Unfortunately, many addicts in recovery don’t have a healthy sober living environment to return to after completing rehab because family members, friends, or roommates may be abusing substances within the home. They may also be unsupportive of the person’s recovery goals. Returning to an unhealthy home environment like this will increase a person’s risk of relapse and make it very difficult to remain sober.

Investing in a sober living environment after rehab is a great way to protect your sobriety and it’s one of the primary things a person in recovery needs to be successful in sobriety.

Qualities and Dangers of a High-Risk Environment in Addiction Recovery

While many other factors influence the frequency and likelihood of addiction, such as biology, genetics, and family history, environmental risks also play a large role in the development and persistence of addiction.

For this reason, returning to a high-risk environment after rehab is particularly dangerous for individuals in early recovery—especially those who have not had the chance to achieve a significant amount of time sober yet.

If you are considering returning home after rehab but are unsure if your home is a high-risk environment, ask yourself this: Would I have a difficult time abstaining from drug and alcohol use if I lived back at home? If your answer is yes, then your home may be a high-risk environment.

Some specific qualities of a high-risk environment may be4,5,6:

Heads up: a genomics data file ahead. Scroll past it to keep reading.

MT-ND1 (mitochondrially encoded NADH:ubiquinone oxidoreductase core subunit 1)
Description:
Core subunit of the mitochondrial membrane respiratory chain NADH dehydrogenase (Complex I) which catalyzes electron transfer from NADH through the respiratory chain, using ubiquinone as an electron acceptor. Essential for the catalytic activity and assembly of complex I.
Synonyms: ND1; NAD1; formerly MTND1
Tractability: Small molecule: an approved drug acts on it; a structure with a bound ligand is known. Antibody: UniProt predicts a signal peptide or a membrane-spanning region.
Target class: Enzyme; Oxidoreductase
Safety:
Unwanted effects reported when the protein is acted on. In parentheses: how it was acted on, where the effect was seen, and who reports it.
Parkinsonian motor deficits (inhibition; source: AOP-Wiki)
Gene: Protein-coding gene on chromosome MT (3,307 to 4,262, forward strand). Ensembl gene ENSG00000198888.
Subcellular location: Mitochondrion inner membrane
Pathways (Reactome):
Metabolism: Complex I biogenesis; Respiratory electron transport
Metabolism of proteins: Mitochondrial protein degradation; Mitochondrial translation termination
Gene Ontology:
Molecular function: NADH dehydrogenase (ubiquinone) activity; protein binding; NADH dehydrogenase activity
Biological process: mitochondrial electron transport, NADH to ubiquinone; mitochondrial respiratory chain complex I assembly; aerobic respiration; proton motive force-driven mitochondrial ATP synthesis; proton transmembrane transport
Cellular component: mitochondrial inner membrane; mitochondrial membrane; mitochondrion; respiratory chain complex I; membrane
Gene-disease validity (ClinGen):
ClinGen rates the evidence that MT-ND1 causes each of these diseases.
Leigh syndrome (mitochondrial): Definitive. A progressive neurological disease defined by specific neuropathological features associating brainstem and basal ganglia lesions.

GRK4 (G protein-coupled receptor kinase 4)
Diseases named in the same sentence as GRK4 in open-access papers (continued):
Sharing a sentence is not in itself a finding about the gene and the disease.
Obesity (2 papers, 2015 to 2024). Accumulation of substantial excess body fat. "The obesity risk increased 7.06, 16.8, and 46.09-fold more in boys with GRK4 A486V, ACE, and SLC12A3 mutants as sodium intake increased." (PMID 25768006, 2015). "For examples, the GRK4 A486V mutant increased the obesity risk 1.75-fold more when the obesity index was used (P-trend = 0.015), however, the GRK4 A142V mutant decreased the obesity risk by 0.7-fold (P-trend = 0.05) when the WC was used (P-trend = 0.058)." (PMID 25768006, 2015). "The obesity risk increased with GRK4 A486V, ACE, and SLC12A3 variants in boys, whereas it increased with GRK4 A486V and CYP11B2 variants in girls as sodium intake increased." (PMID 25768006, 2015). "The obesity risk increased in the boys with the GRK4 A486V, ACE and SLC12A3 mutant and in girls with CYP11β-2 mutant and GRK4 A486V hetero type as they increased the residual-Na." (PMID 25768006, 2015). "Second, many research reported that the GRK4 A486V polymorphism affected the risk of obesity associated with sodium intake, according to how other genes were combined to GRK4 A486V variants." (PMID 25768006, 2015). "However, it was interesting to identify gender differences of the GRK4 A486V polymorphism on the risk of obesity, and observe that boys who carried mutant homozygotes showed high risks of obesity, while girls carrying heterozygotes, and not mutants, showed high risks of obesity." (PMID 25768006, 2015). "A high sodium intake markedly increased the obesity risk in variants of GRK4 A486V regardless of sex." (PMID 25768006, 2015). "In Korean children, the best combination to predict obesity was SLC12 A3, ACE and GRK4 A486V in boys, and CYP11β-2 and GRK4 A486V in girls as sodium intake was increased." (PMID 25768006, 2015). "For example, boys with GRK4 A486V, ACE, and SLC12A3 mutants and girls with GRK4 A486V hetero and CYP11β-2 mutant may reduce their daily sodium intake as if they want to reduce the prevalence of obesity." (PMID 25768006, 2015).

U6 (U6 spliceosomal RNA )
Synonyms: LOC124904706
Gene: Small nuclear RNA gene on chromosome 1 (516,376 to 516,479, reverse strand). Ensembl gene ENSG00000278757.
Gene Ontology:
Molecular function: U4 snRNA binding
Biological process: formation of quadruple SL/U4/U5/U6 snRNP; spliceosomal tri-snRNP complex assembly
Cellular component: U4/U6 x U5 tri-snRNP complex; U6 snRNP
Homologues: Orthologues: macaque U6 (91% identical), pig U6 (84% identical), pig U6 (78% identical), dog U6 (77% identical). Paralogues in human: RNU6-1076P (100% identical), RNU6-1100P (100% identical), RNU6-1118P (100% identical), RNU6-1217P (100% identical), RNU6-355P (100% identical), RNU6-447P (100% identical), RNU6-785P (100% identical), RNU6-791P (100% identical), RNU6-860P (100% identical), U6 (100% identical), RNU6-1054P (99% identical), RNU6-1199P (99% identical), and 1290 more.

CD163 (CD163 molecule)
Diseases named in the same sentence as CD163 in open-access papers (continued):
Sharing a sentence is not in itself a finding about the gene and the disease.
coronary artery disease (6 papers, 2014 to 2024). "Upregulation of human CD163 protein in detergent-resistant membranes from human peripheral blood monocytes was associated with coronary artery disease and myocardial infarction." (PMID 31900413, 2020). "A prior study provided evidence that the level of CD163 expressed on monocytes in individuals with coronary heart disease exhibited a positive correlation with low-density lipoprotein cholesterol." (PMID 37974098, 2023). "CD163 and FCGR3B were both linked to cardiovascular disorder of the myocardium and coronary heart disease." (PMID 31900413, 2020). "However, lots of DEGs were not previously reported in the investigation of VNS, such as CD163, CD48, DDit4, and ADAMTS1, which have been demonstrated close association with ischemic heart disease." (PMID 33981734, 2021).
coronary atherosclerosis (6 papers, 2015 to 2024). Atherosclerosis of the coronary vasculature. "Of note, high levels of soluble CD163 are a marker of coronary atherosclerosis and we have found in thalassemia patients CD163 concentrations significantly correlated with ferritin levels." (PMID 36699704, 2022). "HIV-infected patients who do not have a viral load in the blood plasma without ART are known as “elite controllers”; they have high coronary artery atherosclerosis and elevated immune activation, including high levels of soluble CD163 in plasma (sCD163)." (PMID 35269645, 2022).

• Family members regularly drink alcohol or use drugs
  • You have easy access to drugs or alcohol
  • Family members or roommates are not supportive of your sobriety
  • There is violence within the household
  • There is physical or emotional abuse within the household
  • There is a lack of structure (rules are unclear or encourage use)
  • You experience a great deal of family conflict
  • There is a lack of community involvement and support

These characteristics are all dangerous risk factors for your sobriety and could cause a relapse. Making the transition out of drug and alcohol rehab can be challenging in the first place, but returning to a dangerous living environment with the qualities listed above can make sobriety nearly impossible, regardless of how determined you are.

Environmental Benefits of a Sober Living Home

If we return to the four major factors that encourage a life in recovery (health, home, purpose, and community) we find that a sober living home provides all of this and more. If you believe returning to your home environment would increase your risk of relapse after rehab, here are several ways transitional housing can provide a healthy environment for recovery.

  • Sober living homes provide structure.

A lack of structure, rules, and accountability fuels substance abuse. On the contrary, a home environment with strict rules, people to keep you accountable, and a daily schedule to follow provides the consistency and structure needed to maintain sobriety in early recovery.

  • Transitional housing is safe and welcoming.

Safety and stability are basic survival needs and transitional housing offers comfortable living spaces that ensure your safety at all times. Staff and residents are welcoming and accepting of new residents, and they share many of the same life experiences and are all working toward the same goal: lifelong sobriety.

  • Residents of sober living houses receive additional recovery support.